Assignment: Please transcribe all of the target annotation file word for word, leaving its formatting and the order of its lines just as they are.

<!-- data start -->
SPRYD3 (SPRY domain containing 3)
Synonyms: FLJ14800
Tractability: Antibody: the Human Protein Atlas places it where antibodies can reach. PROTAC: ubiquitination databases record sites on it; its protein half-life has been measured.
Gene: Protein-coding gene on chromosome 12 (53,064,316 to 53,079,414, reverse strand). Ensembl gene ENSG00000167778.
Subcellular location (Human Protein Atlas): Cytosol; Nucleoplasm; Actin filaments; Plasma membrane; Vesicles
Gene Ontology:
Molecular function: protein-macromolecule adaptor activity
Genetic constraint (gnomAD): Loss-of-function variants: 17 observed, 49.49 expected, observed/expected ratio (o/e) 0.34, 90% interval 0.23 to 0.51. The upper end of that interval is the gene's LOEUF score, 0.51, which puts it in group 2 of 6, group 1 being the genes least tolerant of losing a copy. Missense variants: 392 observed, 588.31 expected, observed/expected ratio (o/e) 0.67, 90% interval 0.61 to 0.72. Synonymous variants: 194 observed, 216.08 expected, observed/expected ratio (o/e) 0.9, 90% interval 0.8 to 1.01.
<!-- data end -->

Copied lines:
SPRYD3 (SPRY domain containing 3)
Synonyms: FLJ14800
Tractability: Antibody: the Human Protein Atlas places it where antibodies can reach. PROTAC: ubiquitination databases record sites on it; its protein half-life has been measured.
Gene: Protein-coding gene on chromosome 12 (53,064,316 to 53,079,414, reverse strand). Ensembl gene ENSG00000167778.
Subcellular location (Human Protein Atlas): Cytosol; Nucleoplasm; Actin filaments; Plasma membrane; Vesicles
Gene Ontology:
Molecular function: protein-macromolecule adaptor activity
Genetic constraint (gnomAD): Loss-of-function variants: 17 observed, 49.49 expected, observed/expected ratio (o/e) 0.34, 90% interval 0.23 to 0.51. The upper end of that interval is the gene's LOEUF score, 0.51, which puts it in group 2 of 6, group 1 being the genes least tolerant of losing a copy. Missense variants: 392 observed, 588.31 expected, observed/expected ratio (o/e) 0.67, 90% interval 0.61 to 0.72. Synonymous variants: 194 observed, 216.08 expected, observed/expected ratio (o/e) 0.9, 90% interval 0.8 to 1.01.